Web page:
The journeys take place in Room 278 at the Joshi Research Center, a data-crunching, virtual-reality hub where visitors are immersed in a dizzying array of computer-generated 3-D images.
Long a darling of the military, aviation and video-game industries, virtual reality is being embraced by more businesses as the falling cost of computer power makes it more affordable.
Manufacturers of farm equipment, car seats, mufflers and other products have joined automakers and aircraft manufacturers in using the technology to speed up and improve product design, train workers and configure factories and stores.
The $2 million Vis Lab at the Joshi center opened in October at Wright State University just outside Dayton, allowing businesses to outsource virtual-reality work without having to buy the technology themselves. Companies pay $1,000 a day to use the lab and its high-powered computers.
The floor of the Gulf of Mexico floats in the air there on a screen 8 feet by 14 feet — about the size of a small billboard — awash in the glow of a deep-sea blue. It twists and turns, revealing cracks and fissures. Then it nearly pokes the viewer in the eye — or seems to.
A Houston energy company this year will feed seismic data into the center's computers. The company will sink virtual probes through the virtual crust looking for salt domes that may hold oil deposits. That could give the business an idea of where the oil is — or isn't — and save millions of dollars in drilling costs.
In virtual reality, high-performance computers connected to projectors throw alternating left-eye-right-eye images of a 3-D object on a large screen in a way to create depth. Viewers wear specialized light-polarizing glasses that synchronize the images to complete the 3-D effect.
In immersive visualization, images are projected on all four walls, the ceiling and the floor. As viewers move and turn their heads, the images change to create the illusion of walking or floating.
"It's reaching a level of maturity," said James Oliver, director of the Virtual Reality Applications Center at Iowa State University. "And you can get a very compelling virtual-reality system without having a huge, huge budget."
The center at Iowa State has been used to lay out the floor plans of new factories for maximum efficiency and to design tractors, mechanical cotton pickers and other farm equipment.
"When you stand in one of these immersive rooms, it's as if you're standing in front of the vehicle itself," Oliver said.
"These experiences help identify design problems with products or work environments that traditionally might not have been noticed until prototypes were built," company spokesman Ken Golden said. "Our vision in VR is to have only one physical build of our products before we move into production."
Mechanical simulation — which is used, for example, to predict the crashworthiness of a new car design — is a $1.5 billion business and is growing at 10 percent to 12 percent a year, said Marc Halpern, research director at Gartner Inc. He says using virtual reality is less expensive and quicker than building and testing complex prototypes.
Virtual-reality systems gained popularity in the 1980s, but they usually required clunky headsets that produced fuzzy images and a stuttering effect as the computers struggled to spew out the data necessary to create the effect.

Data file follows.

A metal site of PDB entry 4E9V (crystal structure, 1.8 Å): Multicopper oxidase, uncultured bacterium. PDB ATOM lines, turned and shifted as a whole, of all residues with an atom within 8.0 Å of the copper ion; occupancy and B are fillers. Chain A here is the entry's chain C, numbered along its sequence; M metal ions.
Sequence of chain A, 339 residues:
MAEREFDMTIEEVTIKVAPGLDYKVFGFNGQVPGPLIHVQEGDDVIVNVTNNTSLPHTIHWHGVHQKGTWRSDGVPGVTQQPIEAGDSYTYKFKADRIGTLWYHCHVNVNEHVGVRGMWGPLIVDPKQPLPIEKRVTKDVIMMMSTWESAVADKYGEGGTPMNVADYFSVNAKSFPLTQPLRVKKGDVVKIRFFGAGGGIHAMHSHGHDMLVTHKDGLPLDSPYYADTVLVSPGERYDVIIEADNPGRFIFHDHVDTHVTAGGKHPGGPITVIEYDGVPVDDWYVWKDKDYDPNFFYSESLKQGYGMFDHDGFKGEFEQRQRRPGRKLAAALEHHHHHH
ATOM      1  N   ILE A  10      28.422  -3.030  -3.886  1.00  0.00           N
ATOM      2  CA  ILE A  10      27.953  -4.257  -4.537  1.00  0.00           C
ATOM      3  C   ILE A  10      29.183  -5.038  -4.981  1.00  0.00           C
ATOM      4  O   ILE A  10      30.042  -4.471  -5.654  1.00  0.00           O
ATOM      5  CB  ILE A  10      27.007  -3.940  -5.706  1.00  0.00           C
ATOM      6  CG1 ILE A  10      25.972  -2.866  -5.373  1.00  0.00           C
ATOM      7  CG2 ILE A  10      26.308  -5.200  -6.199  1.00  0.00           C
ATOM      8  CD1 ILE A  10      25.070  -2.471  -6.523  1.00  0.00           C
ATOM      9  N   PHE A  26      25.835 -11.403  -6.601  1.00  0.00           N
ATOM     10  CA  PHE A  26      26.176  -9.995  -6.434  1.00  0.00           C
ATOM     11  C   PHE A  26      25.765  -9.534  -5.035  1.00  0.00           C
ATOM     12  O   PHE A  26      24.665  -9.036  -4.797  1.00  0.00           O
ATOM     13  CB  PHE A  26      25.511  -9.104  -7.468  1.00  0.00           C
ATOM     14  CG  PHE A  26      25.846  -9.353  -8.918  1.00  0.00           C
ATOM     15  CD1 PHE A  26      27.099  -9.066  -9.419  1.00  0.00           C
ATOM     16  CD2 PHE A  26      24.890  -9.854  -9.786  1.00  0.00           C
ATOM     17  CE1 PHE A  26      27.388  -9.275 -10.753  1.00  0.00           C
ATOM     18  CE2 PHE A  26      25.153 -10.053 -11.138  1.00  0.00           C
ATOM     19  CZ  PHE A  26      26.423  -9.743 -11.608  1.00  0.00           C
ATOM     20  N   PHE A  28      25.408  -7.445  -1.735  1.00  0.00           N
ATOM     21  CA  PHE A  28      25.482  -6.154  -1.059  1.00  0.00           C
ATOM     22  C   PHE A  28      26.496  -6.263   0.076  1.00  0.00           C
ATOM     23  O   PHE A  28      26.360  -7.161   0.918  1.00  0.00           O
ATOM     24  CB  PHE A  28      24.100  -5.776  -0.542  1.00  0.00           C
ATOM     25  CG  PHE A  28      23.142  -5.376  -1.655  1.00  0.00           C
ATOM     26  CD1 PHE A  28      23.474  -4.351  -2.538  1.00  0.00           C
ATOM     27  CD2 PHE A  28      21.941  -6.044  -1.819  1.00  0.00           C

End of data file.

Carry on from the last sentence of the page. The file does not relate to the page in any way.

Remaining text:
Now, advancements in projectors, computer software and graphics cards can produce higher-resolution images, and the computer power needed is cheaper.
Automakers and aircraft makers began using virtual reality and immersive visualization in the early 1990s. The military embraced it at about the same time and has since used it to train pilots and tank operators and to improve the design of aircraft, helmets and uniforms.
Imagery that once required a million-dollar supercomputer can be done with a cluster of desktop computers costing less than $100,000, said Jeff Brum, vice president of development for Fakespace Systems, a Marshalltown, Iowa-based company that sells virtual-reality systems to businesses and researchers.
Monica Schnitger, senior vice president of market analysis for the technology research firm Daratech, said immersive visualization is becoming more widely used by large companies. Prospective owners of power plants and ships have used it to experience what it is like to walk through the control room, for example.
"Simulation of almost any kind usually leads to a better end product, and that's always a good strategic move," Schnitger said.
A nursing institute and a company that handles hazardous materials have expressed interest in using the lab at Wright State for training, said Paul Cashen, president of daytaOhio, the research group that operates it.
Trucking companies are using virtual-reality simulators around the country to train drivers before they take their driving tests.
The virtual cab, which in some cases is attached to a motion platform, enables drivers to practice turning, parking and docking and puts them through driving scenarios in cities, the suburbs and rural areas, said Ron Tarr, a program director at the Institute for Simulation & Training at the University of Central Florida, who has designed applications for the simulators.
Since the technology was rolled out two years ago, more than 450 drivers have used it, at truck depots in Florida, Georgia, North Carolina and Wisconsin. In some cases the virtual reality is a little too real. Some drivers get carsick.
Werner Enterprises, an Omaha, Neb.-based trucking company with 12,000 drivers, sends 30 drivers through a simulator each week to improve their skills. In the simulator, winds blow hard, ice and snow fall, accidents happen and deer run across the highway.
"The drivers love it," said Della Sanders, the company's vice president of safety compliance. "A truck will pass on the other road and they'll wave at them."